subscribe Support our award-winning journalism. The Premium package (digital only) is R30 for the first month and thereafter you pay R129 p/m now ad-free for all subscribers.
Subscribe now

The proposed Musina-Makhado Special Economic Zone (SEZ), a taxpayer-subsidised project backed by the SA and Chinese governments, is likely to be another hefty blow to the country’s ailing steel and cement sectors if it goes ahead.

Situated near the coal belt in the backwaters of Limpopo’s Vhembe district, the proposed industrial zone would house a Chinese-owned coal-powered steel foundry and a lime plant that would benefit from tax incentives and other favourable operating parameters not granted to local players.

This industrial development plan, which is being punted by the department of trade, industry & competition, seems completely at odds with the department’s own efforts to safeguard SA’s steel industry, which, according to industry body Seifsa, provides more than 200,000 jobs when downstream activities are included.

The steel industry is already on its knees in the face of weak demand in our own backyard and an oversupply of steel on the global market, which is forcing prices and margins lower. Its struggles have been compounded by persistent load-shedding and electricity tariff hikes.

Moreover, local players are contending with imports of cheap steel into a shrinking market, particularly from China. The world’s second-largest economy has joined the ranks of net steel exporters in recent years as its construction boom slows.

Ironically, the department has measures in place to prop up the industry and protect local players from Chinese and other imports. Tariffs on imports have been ramped up to the maximum rates allowed under World Trade Organisation rules.

Considering the state of the SA steel and cement sectors, the direct introduction of subsidised foreign competitors makes no sense. Unlike their SA counterparts outside the SEZ, the foreign investors in the Chinese operator-controlled zone will be granted significant corporate tax breaks (15% versus 28%), import duty protection and an escape from costly encumbrances such as the right to strike.

They will also enjoy subsidised bulk infrastructure, including vast quantities of water that will be supplied from a costly megadam to be built on the vulnerable Limpopo River, as well as their own dedicated coal-fired power station for load-shedding-free ore smelting.

This will result in the creation of an unfairly advantaged Goliath of a foreign competitor. And there are no clear plans regarding the intended destination of the zone’s subsidised output, aside from vague pronouncements about markets “in Africa” or “in China”.

The plans for the funding of the zone are equally as opaque. Agreements from roadshows since 2014 show that the Industrial Development Corporation (IDC), the China Development Bank and the China Africa Development Fund will be involved. And, of course, the SA taxpayer.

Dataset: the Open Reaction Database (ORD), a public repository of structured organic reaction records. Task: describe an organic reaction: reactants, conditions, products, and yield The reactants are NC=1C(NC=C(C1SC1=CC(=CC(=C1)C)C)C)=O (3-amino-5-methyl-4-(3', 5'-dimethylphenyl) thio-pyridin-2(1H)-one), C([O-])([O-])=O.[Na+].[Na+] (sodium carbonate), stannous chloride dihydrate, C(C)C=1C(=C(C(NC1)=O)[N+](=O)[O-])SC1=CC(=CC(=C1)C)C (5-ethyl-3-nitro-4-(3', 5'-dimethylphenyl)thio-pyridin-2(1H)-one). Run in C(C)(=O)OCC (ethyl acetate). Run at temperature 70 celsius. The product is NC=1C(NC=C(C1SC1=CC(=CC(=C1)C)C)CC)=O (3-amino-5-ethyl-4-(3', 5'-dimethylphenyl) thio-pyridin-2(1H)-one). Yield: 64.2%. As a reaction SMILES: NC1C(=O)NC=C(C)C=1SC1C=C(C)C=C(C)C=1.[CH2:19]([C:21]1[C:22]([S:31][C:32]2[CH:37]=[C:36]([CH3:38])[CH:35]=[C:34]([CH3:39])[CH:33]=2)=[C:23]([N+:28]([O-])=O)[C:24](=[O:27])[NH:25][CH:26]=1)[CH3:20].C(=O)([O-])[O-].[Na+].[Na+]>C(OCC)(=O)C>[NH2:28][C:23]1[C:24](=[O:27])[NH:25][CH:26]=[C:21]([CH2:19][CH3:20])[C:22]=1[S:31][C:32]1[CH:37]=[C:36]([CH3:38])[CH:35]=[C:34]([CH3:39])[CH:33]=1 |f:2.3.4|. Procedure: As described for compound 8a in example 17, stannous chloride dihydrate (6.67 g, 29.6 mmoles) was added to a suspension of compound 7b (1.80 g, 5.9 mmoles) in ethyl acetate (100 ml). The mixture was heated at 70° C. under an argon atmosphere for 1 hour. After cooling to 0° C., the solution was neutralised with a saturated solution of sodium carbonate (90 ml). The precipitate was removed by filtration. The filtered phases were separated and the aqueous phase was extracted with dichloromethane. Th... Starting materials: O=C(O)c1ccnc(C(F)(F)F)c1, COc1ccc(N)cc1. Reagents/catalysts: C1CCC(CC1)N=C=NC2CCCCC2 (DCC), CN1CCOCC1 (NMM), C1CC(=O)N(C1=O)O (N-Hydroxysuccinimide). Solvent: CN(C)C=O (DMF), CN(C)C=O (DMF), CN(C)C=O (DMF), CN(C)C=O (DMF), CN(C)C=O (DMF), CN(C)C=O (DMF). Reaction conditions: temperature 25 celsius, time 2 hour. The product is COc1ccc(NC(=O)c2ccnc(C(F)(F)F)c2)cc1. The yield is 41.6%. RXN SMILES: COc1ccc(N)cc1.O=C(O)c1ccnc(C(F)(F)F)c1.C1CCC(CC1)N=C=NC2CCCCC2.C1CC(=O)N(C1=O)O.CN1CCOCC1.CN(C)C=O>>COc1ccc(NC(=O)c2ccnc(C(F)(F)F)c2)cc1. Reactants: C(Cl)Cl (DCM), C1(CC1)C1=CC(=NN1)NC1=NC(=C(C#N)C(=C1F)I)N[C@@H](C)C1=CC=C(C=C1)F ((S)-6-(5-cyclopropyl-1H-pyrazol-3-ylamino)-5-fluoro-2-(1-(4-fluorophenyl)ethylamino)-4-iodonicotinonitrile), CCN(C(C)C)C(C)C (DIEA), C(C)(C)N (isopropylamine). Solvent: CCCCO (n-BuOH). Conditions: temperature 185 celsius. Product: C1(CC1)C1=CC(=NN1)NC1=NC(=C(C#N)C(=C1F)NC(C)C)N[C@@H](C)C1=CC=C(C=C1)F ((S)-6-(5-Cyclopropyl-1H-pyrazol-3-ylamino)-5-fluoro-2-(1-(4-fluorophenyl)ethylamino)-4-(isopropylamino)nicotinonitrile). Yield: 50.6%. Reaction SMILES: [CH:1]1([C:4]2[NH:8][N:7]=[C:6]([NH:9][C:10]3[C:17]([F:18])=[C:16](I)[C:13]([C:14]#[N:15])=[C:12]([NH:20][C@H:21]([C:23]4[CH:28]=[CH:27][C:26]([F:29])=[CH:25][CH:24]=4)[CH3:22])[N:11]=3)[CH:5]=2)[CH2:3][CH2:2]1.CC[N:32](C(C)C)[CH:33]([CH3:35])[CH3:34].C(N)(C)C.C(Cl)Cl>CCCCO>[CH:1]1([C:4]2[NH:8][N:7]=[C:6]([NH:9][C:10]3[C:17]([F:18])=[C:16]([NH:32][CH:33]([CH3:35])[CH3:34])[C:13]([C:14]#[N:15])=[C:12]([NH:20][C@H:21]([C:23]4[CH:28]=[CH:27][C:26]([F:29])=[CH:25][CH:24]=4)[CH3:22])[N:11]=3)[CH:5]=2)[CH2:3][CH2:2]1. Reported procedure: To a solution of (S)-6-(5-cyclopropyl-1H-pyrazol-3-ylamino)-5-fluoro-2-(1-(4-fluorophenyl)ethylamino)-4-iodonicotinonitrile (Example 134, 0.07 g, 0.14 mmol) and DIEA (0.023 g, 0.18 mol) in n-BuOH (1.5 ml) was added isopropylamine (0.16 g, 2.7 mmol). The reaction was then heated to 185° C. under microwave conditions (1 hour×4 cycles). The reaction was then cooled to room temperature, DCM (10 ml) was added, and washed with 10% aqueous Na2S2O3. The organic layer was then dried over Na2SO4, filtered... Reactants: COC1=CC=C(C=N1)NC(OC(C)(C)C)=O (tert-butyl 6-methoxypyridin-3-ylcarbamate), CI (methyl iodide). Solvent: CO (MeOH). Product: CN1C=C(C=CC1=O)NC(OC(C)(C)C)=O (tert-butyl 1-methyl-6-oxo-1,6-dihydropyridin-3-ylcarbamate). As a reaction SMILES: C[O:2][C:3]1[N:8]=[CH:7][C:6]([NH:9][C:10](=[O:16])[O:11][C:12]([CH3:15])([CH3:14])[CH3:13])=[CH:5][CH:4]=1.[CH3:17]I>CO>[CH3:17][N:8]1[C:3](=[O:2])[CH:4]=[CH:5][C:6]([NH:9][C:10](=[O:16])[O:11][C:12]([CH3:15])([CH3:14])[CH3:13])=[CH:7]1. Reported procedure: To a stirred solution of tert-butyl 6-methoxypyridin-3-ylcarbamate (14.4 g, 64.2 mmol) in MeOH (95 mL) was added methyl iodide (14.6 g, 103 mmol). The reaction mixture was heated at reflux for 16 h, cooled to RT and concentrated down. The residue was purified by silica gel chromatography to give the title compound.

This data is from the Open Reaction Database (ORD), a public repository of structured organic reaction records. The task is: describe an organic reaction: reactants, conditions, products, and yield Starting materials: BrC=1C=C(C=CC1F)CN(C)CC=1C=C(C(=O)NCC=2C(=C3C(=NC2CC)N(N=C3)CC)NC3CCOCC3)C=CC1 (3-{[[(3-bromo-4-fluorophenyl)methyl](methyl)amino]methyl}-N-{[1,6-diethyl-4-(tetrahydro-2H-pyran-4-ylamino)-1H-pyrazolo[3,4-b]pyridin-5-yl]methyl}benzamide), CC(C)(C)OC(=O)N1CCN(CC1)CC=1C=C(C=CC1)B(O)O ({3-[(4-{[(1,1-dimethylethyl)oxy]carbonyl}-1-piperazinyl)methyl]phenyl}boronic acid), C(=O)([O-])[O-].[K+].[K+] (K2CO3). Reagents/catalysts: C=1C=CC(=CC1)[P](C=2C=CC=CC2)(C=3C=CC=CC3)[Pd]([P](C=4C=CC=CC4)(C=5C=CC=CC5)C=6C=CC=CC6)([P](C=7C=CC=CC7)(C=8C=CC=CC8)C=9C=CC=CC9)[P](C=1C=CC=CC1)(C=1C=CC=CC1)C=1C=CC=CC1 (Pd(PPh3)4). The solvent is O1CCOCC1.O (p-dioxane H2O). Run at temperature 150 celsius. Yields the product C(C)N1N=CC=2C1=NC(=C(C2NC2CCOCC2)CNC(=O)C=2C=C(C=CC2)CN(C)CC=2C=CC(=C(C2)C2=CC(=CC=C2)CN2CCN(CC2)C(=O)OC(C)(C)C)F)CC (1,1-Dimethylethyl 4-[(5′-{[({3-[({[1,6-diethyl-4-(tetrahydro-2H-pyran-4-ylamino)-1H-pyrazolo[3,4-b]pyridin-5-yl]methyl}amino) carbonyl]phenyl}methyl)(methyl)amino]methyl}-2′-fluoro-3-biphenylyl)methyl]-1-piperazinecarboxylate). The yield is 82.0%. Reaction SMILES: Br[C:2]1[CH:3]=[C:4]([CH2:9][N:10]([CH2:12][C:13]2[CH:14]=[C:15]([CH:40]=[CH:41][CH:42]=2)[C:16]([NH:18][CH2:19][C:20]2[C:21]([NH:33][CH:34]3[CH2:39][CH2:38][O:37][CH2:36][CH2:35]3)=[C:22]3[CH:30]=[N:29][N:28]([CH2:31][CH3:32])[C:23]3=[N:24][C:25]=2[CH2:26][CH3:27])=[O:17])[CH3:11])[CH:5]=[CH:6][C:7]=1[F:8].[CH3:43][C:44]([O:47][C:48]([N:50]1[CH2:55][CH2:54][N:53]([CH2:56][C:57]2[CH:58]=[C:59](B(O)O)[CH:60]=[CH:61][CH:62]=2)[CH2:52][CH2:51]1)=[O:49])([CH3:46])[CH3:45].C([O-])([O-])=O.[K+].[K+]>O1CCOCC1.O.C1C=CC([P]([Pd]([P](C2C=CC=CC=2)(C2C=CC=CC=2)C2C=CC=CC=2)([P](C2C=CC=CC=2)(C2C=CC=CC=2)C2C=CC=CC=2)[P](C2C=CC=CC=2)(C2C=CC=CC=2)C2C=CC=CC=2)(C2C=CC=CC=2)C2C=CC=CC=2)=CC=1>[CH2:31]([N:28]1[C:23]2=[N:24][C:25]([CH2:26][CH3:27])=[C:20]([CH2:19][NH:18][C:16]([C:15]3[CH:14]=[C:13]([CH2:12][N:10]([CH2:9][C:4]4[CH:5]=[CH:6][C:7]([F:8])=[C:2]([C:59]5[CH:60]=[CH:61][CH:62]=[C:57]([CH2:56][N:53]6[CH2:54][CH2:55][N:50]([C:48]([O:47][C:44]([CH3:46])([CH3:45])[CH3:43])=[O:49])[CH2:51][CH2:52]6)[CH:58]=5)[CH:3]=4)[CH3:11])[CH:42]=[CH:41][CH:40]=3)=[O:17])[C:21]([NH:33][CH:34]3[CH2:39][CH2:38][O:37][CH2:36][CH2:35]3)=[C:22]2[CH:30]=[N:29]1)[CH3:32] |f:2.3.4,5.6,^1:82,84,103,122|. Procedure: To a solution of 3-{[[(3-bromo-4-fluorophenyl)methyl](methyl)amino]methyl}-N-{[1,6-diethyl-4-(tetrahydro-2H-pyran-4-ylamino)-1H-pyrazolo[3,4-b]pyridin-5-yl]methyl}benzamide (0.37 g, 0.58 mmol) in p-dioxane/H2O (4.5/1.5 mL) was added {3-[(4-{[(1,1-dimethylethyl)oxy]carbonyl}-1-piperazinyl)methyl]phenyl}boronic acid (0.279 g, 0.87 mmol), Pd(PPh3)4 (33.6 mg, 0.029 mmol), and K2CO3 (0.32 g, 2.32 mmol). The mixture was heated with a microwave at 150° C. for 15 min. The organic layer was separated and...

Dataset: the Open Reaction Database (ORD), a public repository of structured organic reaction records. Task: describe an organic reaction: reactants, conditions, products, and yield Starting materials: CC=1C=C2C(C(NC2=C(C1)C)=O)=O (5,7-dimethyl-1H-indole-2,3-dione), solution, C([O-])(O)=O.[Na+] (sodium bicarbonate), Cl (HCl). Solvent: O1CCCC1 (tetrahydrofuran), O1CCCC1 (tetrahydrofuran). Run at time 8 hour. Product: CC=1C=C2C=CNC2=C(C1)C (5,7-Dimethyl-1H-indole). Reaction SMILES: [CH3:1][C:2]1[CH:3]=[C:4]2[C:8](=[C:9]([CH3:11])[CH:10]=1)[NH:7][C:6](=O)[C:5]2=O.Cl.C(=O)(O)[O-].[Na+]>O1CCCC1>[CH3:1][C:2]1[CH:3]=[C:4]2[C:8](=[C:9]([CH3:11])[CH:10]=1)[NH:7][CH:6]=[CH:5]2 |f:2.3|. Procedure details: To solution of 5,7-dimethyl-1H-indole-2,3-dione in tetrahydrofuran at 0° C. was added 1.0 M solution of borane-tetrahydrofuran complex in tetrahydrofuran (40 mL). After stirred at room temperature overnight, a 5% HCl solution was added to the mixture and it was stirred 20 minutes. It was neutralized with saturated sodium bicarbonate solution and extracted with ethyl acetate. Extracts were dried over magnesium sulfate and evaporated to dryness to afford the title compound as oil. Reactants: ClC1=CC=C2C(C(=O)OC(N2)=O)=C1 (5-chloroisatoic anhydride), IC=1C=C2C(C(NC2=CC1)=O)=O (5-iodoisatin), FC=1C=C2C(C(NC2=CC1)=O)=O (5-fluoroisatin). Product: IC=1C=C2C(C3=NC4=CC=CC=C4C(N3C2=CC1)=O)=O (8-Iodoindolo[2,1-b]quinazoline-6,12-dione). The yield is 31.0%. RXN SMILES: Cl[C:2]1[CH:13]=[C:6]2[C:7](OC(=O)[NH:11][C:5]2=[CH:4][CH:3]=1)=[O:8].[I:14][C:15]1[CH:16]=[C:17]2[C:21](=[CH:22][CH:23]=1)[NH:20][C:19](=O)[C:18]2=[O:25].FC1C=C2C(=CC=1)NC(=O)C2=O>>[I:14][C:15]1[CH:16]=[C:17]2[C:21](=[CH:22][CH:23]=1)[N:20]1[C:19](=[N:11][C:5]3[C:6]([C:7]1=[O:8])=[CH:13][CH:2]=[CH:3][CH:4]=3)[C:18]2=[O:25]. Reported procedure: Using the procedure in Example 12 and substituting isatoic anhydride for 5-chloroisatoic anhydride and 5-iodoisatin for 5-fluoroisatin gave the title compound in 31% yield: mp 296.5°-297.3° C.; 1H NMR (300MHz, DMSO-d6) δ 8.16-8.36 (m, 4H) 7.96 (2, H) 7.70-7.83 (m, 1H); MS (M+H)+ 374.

The cost of any local jobs created would be huge. And in any case, the project is unlikely to absorb the 31,000 steel industry workers laid off in the decade to 2019. There is also a glaring lack of binding obligations on the part of the investors, even in terms of employing locals or using local content.

The beneficiaries of the SEZ include project coal supplier MC Mining, formerly Coal of Africa, whose investors include the IDC. Another is Chinese businessman Ning Yat Hoi, whose Chinese-registered company, Shenzen Hoimor Resources Holding Company, was appointed by the department as the de facto operator of the zone for an effective term of 120 years.

In addition to the economic and employment risks, the SEZ would cause significant environmental and social harm in a biosensitive and water-scarce part of the country. Over and above its direct carbon emissions, it would entail the destruction of a Unesco biosphere reserve and its protected areas, and the plundering of the important Limpopo River. It would severely affect commercial and small-scale agriculture, and the largely invisible rural communities in the area.

Environmental advocacy and other civil society groups, which have long decried the threat the SEZ represents, have been vigorously opposing it. Left dazed by the pace at which the zone was gazetted, the state-owned company established and the operator permit issued, lawyers at the Centre for Environmental Rights (CER), acting for Earth Life Africa, GroundWork and Mejcon, are taking action on the grounds that the environmental impact assessment process was fatally flawed. They are being supported by a coalition represented by Christo Reeders that includes the Unesco Vhembe Biosphere Reserve, the Endangered Wildlife Trust and agricultural players in the Vhembe district.

The coalition is seeking to promote a more sensible and sustainable biological resources-based development model for the Vhembe district, dubbed “Living Limpopo”. International organisations including Germany’s Friedrich Ebert Foundation are funding research by policy think-tanks, including the University of the Western Cape’s African Centre for Citizenship and Democracy and the Society, Work and Politics Institute at Wits University.

We will not go down without a fight.

• Liebenberg is biological management chair of Herd Reserve Limpopo and spokesperson for the Living Limpopo coalition campaign.

subscribe Support our award-winning journalism. The Premium package (digital only) is R30 for the first month and thereafter you pay R129 p/m now ad-free for all subscribers.
Subscribe now

Would you like to comment on this article?
Sign up (it's quick and free) or sign in now.

Speech Bubbles

Please read our Comment Policy before commenting.